Initially, Esther did not share with her daughter and son that she had cancer. However, they realized their mother was unwell because of the frequent trips she made to the hospital. Esther’s 18-year-old daughter was very supportive of her mother. ‘She would always ask me what I wanted or needed to make me more comfortable. Just before my chemotherapy, my blood count was low and my daughter would go out and buy me beetroot whilst my husband went out looking for the leaves of the Mukuyu tree to help increase my blood count,’ Esther says of the support she received from her family.
One of the biggest challenges cancer posed for Esther was the effect it had on her relationship with her husband. The cancer affected the intimacy between them and her husband started threatening that he would go out and find himself a younger wife.
CANCER ADVOCACY WORK
Now in her work as a counselor and peer educator, Esther tries to educate women on the realities of cancer and HIV and Aids. ‘Cancer affects relationships and I often tell the women I counsel to prepare themselves for the likelihood that their husbands will leave them because I have seen it happen often,’ says Esther, who is still with her husband. ‘Sometimes people say I should not talk about personal things in public but I tell them the only way we will learn and educate ourselves is if we talk and share information,’ she adds. Before Esther was advised to go for screening, she had never heard of cervical cancer. Now, she educates others. Esther’s mother and grandmother have both been for cervical cancer screening because she advised them to go.
GOING THE EXTRA MILE
Esther admits she faces many challenges in her role as a counselor. She is saddened when patients don’t go to the hospital for treatment because they do not have transport money. Often when she can, she uses her own money to help out. ‘You can sensitize the people but if they do not have the money to travel to the hospitals for treatment or to buy the nutritious food they need to improve their health, how are you helping them?’ Esther asks. In addition, she makes the point that patients on cancer treatment feel very weak and need support to move around, hence there is a need for full-time carers to be employed at the Cancer Diseases Hospital to help the patients.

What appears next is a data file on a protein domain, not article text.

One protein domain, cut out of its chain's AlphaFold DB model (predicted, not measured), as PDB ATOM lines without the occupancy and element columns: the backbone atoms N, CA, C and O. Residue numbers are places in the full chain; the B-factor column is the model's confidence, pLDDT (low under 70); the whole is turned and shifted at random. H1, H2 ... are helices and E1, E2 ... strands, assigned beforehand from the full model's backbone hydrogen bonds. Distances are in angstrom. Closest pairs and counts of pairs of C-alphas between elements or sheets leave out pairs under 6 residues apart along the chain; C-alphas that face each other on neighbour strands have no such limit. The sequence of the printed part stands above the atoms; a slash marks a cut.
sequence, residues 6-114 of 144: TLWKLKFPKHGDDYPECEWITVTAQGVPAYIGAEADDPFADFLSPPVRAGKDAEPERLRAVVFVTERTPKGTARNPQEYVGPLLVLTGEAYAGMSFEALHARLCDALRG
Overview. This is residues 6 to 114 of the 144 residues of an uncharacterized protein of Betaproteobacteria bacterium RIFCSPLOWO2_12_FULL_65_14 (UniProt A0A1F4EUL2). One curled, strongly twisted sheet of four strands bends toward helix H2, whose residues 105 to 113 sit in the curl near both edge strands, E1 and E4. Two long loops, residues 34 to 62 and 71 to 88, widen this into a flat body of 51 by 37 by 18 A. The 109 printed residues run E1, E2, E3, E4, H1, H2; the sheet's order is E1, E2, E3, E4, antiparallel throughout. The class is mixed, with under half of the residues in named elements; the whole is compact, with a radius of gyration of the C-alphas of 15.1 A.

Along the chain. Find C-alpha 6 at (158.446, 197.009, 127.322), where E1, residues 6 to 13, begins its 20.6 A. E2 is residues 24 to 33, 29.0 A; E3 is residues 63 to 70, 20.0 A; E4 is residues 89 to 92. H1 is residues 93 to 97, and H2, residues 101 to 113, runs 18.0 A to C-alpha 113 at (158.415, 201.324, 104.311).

IMPROVING CANCER CARE
As a Counsellor and Peer Educator, Esther believes it would be of great benefit to the community if counselors had premises from which they worked. ‘That way, people who need assistance or counseling would know where to find us when they need us,’ she says. Esther has always found strength in the Lord and she says that cancer has made her stronger; ‘I live for today. I do not take life for granted and I tell people suffering from cancer to take me as an example.’ Do not wait until it is too late. Go for screening and treatment early.
LEAVING A LEGACY THROUGH STORYTELLING
Esther passed away from late-stage cervical cancer in 2014 at the age of 45. She was adamant that we publish her story and continue to share it even after her passing. We have shared her story as part of the Zambian Cancer Society’s “Cervical Cancer Awareness Series” in commemoration of January, Cervical Cancer Awareness Month.
This edited story is from the book “Nthano Zathu: Breaking The Silence On Cancer In Zambia” – a Zambian Cancer Society publication written by Ellen Banda-Aaku and first published in 2015. It is currently out of print.